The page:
REVIEW: The 3-hour runtime of Prom 43: Handel's Solomon requires stamina for both the performers and the audience,… twitter.com/i/web/status/1…—
The Prickle (@ThePrickle) August 20, 2022
Handel’s three-hour oratorio from 1749 is based on the life and times of the Biblical King Solomon. Baroque period ensemble The English Concert, along with the BBC Singers, played to an almost-full Royal Albert Hall (even in spite of the tube strike).
The three-act work is most famous for the instrumental opening the third act: “The Arrival of the Queen of Sheba”. Conductor Sofi Jeannin took this at amazing speed, giving the baroque oboes (Jasu Moisio, Bethan White) an absolute work-out. Jeannin’s muscular conducting style ensured a fully grounded sound throughout, with clear, energised text from the BBC Singers.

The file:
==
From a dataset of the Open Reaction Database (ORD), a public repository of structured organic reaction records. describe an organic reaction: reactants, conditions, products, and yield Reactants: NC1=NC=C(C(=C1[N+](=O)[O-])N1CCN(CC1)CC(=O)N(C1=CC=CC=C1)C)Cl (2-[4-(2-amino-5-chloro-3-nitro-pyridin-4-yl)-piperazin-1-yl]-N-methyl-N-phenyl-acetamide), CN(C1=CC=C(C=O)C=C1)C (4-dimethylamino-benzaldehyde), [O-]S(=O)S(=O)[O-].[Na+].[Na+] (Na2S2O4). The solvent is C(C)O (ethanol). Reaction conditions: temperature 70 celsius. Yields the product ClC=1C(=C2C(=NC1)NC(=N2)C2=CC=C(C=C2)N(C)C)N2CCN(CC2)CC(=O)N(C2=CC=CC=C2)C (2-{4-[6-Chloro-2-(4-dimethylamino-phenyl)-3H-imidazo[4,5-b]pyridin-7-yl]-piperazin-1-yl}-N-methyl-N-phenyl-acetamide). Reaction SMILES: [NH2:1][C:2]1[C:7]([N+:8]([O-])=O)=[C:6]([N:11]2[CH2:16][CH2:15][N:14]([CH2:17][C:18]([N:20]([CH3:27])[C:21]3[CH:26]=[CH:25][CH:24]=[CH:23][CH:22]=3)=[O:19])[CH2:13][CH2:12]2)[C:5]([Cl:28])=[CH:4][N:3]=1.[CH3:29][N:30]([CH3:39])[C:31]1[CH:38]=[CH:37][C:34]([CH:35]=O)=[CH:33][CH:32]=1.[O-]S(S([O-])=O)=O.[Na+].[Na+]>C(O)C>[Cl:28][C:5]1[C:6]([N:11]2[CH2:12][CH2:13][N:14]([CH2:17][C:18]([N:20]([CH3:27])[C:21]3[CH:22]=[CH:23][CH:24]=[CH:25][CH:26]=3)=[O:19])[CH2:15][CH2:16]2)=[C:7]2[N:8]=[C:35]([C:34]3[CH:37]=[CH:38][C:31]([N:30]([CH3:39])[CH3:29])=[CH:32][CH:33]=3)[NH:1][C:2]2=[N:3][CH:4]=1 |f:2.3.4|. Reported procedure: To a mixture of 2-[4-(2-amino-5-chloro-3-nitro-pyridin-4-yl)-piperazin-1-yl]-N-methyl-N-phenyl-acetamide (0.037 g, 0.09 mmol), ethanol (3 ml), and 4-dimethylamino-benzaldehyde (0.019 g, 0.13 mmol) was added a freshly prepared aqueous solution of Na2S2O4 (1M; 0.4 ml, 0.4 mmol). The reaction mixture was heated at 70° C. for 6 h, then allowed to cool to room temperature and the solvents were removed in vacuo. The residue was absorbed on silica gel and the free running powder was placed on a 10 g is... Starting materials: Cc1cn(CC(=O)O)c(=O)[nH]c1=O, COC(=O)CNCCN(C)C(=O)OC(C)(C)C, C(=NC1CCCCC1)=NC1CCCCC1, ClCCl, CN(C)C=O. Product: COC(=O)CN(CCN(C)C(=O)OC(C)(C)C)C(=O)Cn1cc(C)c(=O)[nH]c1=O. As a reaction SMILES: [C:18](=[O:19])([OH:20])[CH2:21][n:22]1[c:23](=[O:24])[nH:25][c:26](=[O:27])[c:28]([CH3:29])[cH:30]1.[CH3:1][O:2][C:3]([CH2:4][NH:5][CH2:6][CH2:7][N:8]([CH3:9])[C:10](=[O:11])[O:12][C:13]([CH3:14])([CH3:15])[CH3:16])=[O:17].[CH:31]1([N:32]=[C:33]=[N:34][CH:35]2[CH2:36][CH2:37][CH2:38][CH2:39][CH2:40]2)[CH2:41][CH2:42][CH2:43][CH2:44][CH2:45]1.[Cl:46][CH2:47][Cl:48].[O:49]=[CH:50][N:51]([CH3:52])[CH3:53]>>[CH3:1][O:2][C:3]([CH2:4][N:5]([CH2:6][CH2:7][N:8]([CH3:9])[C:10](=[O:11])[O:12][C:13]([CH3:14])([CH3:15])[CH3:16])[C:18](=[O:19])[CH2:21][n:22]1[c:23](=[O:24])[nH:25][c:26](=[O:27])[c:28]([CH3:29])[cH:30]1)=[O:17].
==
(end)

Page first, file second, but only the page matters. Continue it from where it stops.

Performing King Solomon was award-laden counter-tenor Iestyn Davies (MBE), in a controlled, slightly cold performance. By contrast, Canadian mezzo-soprano Wallis Giunta stood out for her wide-eyed, theatrical portrayal of the glamorous Queen of Sheba, as well as the “second harlot” (the one who lies about being the baby’s mother).
As the “first harlot” (the baby’s real mother), soprano Anna Dennis imbued “Can I see my infant gor’d” with such immense emotion, raising the slow, simple material into one of the highlights of the whole concert. Interestingly, as Solomon’s Queen, Dennis’ voice never quite reached these heights. Tenor Benjamin Hulett also made an amazing impression as Zadok, despite being such a small role, especially in the first act’s “Sacred raptures cheer my breast”.
The three-hour runtime (including one interval) requires stamina for both the performers and the audience, but thanks to a world-class cast, ensemble, and conductor, we all remained rapt throughout.
Tickets for all 72 Proms are available from just £7.12 on the BBC Proms 2022 website.